To work from home or not to work from home?

The Economist says not to work from home because “it is not more productive than being in an office, after all”.

A gradual reverse migration is under way, from Zoom to the conference room. Wall Street firms have been among the most forceful in summoning workers to their offices, but in recent months even many tech titans—Apple, Google, Meta and more—have demanded staff show up to the office at least three days a week. For work-from-home believers, it looks like the revenge of corporate curmudgeons.

They cite the case of the paper that went from showing an eight percent increase in productivity due to working from home when it was a working paper, to showing that there was a four percent reduction instead. There was no problem with the paper or its methodology, to be clear. The difference was simply because of better quality of data. There is a world of other research worth going through in The Economist article, and I would urge you to read it.

What reasons come through for the decline in productivity? Well, it’s just hard to work from a dining table! The ability to go to a co-worker’s desk to chat about work, to get some help, to resolve an issue – that is harder to do online. Why is it harder? Because “teleconferencing is a pale imitation of in-the-flesh meetings”. That’s a fancy way of saying online sucks. To use Coasean terminology, as the article in The Economist does, coordination costs matter.

Most important of all, networking becomes harder. We are, at heart, a social species, and we need proximity to other people. Not only for the psychological benefits, but also because we learn best in person. That might seem like a contradiction given yesterday’s post, but it is not. Learning in person doesn’t necessarily mean listening to someone like me drone on in a classroom!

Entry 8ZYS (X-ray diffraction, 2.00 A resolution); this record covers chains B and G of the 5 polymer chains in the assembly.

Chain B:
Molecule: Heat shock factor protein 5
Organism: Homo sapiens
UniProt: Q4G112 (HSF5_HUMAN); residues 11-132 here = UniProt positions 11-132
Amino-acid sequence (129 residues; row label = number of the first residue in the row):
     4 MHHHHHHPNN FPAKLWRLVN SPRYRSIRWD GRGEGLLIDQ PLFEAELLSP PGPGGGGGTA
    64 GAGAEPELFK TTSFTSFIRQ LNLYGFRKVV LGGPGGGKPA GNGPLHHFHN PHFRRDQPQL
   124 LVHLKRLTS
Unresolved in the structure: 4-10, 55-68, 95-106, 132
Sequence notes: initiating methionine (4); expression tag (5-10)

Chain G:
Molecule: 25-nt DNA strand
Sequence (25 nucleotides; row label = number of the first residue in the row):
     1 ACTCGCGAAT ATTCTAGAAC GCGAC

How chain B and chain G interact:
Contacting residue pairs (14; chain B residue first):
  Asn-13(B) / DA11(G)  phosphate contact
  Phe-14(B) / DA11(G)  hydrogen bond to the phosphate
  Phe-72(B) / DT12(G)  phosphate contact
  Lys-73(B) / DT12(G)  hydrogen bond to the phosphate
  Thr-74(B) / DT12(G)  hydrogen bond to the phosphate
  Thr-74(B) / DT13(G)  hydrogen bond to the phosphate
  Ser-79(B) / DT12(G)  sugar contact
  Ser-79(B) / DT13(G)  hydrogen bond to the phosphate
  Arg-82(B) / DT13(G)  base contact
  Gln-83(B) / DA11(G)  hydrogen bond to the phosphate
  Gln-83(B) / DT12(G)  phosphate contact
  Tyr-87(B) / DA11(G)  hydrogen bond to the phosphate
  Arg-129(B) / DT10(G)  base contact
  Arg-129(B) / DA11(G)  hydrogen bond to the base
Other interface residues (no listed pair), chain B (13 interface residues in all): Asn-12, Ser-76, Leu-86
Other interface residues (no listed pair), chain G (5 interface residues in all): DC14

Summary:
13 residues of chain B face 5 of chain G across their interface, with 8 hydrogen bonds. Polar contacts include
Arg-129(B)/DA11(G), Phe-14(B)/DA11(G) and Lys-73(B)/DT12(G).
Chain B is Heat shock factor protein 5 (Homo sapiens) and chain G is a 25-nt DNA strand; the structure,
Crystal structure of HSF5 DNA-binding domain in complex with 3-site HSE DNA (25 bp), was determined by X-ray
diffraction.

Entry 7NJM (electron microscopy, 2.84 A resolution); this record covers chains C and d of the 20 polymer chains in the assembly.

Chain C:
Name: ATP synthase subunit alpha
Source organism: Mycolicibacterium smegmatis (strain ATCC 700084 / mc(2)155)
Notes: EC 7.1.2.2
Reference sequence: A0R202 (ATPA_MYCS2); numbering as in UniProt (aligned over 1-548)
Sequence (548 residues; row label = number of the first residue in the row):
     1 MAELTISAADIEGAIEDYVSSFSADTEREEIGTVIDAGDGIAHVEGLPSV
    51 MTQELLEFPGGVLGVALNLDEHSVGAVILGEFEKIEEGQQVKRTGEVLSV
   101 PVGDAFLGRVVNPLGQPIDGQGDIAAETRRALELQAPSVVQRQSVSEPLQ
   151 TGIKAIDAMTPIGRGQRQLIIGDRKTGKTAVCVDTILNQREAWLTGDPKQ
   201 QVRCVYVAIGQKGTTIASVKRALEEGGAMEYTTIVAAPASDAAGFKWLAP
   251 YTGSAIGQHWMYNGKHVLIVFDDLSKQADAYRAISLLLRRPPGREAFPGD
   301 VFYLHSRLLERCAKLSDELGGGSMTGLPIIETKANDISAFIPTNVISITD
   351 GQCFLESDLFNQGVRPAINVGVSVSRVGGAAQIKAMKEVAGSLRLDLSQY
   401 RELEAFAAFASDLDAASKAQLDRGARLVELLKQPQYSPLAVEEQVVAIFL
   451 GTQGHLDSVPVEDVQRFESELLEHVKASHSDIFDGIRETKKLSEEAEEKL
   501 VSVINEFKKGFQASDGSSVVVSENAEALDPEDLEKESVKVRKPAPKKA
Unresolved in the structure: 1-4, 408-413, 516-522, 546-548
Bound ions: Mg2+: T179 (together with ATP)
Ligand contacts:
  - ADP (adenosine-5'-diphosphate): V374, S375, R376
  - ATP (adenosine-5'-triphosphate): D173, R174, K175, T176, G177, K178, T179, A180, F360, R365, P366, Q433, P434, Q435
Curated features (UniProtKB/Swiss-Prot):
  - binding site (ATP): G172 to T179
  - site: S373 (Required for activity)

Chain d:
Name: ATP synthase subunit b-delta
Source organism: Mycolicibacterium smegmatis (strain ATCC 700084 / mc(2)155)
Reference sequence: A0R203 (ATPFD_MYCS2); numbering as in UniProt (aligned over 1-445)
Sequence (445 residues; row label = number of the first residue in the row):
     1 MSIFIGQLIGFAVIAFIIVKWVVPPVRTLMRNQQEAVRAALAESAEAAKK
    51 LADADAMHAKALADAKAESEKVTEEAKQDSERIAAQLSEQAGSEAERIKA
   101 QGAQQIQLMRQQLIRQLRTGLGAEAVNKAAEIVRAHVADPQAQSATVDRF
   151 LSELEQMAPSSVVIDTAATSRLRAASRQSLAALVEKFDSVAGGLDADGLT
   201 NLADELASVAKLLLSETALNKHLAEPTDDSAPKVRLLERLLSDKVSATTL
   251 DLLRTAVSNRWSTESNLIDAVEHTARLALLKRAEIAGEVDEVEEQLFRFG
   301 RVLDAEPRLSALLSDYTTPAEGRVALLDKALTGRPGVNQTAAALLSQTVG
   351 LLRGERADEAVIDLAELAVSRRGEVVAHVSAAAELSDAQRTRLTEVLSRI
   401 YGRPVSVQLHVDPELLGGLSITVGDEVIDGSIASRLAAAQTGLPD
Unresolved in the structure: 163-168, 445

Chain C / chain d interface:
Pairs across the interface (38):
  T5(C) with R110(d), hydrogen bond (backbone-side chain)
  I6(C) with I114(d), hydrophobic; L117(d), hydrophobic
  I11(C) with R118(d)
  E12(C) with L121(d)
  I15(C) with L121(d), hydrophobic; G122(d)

But to me, the article came alive towards the end. As with all well written articles, this one too segues into an implicit “on-the-other-hand” section.

Perhaps the greatest virtue of remote work is that it leads to happier employees. People spend less time commuting, which from their vantage-point might feel like an increase in productivity, even if conventional measures fail to detect it. They can more easily fit in school pickups and doctor appointments, not to mention the occasional lie-in or midmorning jog. And some tasks—notably, those requiring unbroken concentration for long periods—can often be done more smoothly from home than in open-plan offices. All this explains why so many workers have become so office-shy.

“What are you optimizing for?” remains an underrated question! If you’ll allow me to cite an example from my own life: I’ve been working from home for the last year and a half, approximately. I stay on Baner Road in Pune, and not having to battle University signal everyday is something that saves me time, gives me more energy and enthusiasm to work, and frees up time to do other stuff (work/exercise/napping/whatever). I have the pleasure of picking up my daughter from her bus-stop every day. I get to go for morning and evening walks with my dog. Sure I miss the conversations with some of my colleagues, and god knows I miss being able to interact with my students on campus. But hey, opportunity costs are everywhere, no?

As the article goes on to say in its concluding paragraph, hybrid weeks are here to stay. Sure it is not as productive as working in an office, but woking from home is more soul satisfying. And so the answer to the question “work from home or not” is, well, both.

The truth, and stop me if you’ve heard this one before, lies somewhere in the middle.

One thought on “To work from home or not to work from home?

  1. 🙂 As someone who commuted for work for 12 years in Bombay, I am more than happy to advocate for working from home. Apart from the time wasted in travelling, there are other dynamics at play like if your team sits all across the world, it doesn’t make sense to go into some office just to chat up colleagues. 3 days a week is too excessive – I say go ahead and make it 3 days a month (of the employee’s choice).

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